Once the kids are tucked into bed, it can be you and your partner's time to catch up on any daily events, but more importantly, really hone in on the emotional side of things—positive and negative. This allows for appropriate decision making with the hopes of improved transformations. Also, this should lead to sexual topics on all things play and exploration. But let's leave the ass play discussion to the bottom. Oh, and one more thing: it's hard work and sometimes you may feel like you are walking a tightrope, but the fact remains—the clients I see that have successful relationships have one thing and one thing only in common: communication.

"Me" Time

I feel as if this is the most important time for emotional wellness and is most often forgotten or ignored. Time to yourself is essential for fostering positive parenting and relationships. Now, you can say that all day at work and during your commute, you are, in essence, "alone," but your mind is preoccupied during those hours and there's no way to truly focus on you as an individual to restore your soul. The work hard/play hard scenario holds so true in delineating the balance and I implore you to carve out some "me" time, engaging in the things that bring or restore pleasure into your life. It will translate to improving your relationships across all disciplines. Some may only need a short time to themselves, while others will need more time to recharge. Am I crazy for needing four days a month away? Actually, don't answer that. At least there's FaceTime!

Sexual Exploration

Lastly, without the above frank discussions, appropriate time management involving family, and partner and "me" time, any intimacy and sexual exploration will result in a limp dick. Now doesn't that suck (and not in a good way)? With all seriousness, intimacy in all forms and all of its complexities is such an important part of relationships and leads to obtaining full and complete emotional success. This clearly translates to improved relationships, let alone the most important one that we have formed: our family.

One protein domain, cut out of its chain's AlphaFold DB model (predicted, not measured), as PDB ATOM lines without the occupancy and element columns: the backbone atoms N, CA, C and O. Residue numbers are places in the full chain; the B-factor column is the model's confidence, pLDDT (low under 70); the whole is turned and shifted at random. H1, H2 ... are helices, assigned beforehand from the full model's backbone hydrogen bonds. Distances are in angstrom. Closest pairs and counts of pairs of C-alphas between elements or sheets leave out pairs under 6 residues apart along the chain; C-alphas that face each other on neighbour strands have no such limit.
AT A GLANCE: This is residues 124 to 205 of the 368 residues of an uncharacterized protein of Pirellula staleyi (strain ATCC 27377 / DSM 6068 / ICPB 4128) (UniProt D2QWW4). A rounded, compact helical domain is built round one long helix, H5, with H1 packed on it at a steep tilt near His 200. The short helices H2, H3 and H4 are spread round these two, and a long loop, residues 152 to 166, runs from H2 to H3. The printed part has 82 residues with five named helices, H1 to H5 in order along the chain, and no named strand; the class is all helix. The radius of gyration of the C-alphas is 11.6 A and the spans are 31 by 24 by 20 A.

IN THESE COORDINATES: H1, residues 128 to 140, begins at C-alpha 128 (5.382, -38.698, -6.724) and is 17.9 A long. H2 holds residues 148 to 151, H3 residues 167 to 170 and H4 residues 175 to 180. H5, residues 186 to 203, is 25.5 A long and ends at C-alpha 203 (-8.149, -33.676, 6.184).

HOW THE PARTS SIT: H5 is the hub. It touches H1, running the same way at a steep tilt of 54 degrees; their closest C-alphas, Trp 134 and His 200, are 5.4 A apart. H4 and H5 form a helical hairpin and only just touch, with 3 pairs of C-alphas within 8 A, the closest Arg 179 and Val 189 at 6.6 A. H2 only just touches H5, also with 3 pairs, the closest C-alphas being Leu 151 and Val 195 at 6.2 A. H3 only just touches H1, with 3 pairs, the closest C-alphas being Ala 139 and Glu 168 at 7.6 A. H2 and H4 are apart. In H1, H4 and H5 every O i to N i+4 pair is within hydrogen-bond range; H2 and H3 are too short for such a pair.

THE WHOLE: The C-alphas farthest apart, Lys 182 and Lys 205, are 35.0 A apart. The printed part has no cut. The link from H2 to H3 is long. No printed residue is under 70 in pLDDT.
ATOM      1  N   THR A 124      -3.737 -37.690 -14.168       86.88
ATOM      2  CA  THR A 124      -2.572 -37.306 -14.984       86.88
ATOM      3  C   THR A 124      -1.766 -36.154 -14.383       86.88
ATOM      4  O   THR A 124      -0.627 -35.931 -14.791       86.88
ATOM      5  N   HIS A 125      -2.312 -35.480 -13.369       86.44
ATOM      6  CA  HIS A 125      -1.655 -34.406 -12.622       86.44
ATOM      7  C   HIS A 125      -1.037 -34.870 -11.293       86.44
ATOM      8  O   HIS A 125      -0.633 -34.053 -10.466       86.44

Some straight-forward questioning: are you getting what you sexually desire? Is your partner? Can you or your partner provide what is desired and, if not, who will and what are the rules of engagement (together, group play, or open the world)? Or do you, like me, want to just shut the fuck up and watch TV on the couch? That response is totally acceptable as long as everyone is in full agreement. The balance may never be truly 50/50, but just like the give and take with all other family rearing, this needs to be approached in a similar fashion. The exploration needs to be consensual, even if it's not your partner who is beside (or on top or beneath) you. And constant psychosocial and medical risk assessment is imperative to making sure everyone plays by the rules and the rules are deemed safe.

I know we covered lots of topics on the emotional and sexual identity as it pertains to you, your partner or partners, and the entire family. And I hope that you are not fleeing to Canada, like Julianne Moore in The Hours. But the reality is that the effort mentioned and the time commitment for both emotional connectivity and intimacy, when it comes to one's identity, is sometimes dismissed and ignored. Yet it is crucial to not only the success of your adult relationship, but also critical to the foundation of amazing parenting. And we as gay parents have given tremendous thought and/or financial resources in order to be afforded this luxury of having children—and we owe this retrospection to the integrity of its success. Go forth and be critical—most importantly of yourself.

Show Comments ()
Expert Advice

Your Surrogacy Questions —Answered by a Dad Via Surrogacy

We asked our Instagram community to send us their questions about becoming a dad through surrogacy

Dad Tyler Fontes (read his story here) recently shared his experience as a dad through surrogacy with our Instagram community via a question and answer session.

Read Joseph's responses below.

Keep reading... Show less
Expert Advice

Your Foster Questions Answered by a Foster Expert and Foster-Adopt Dad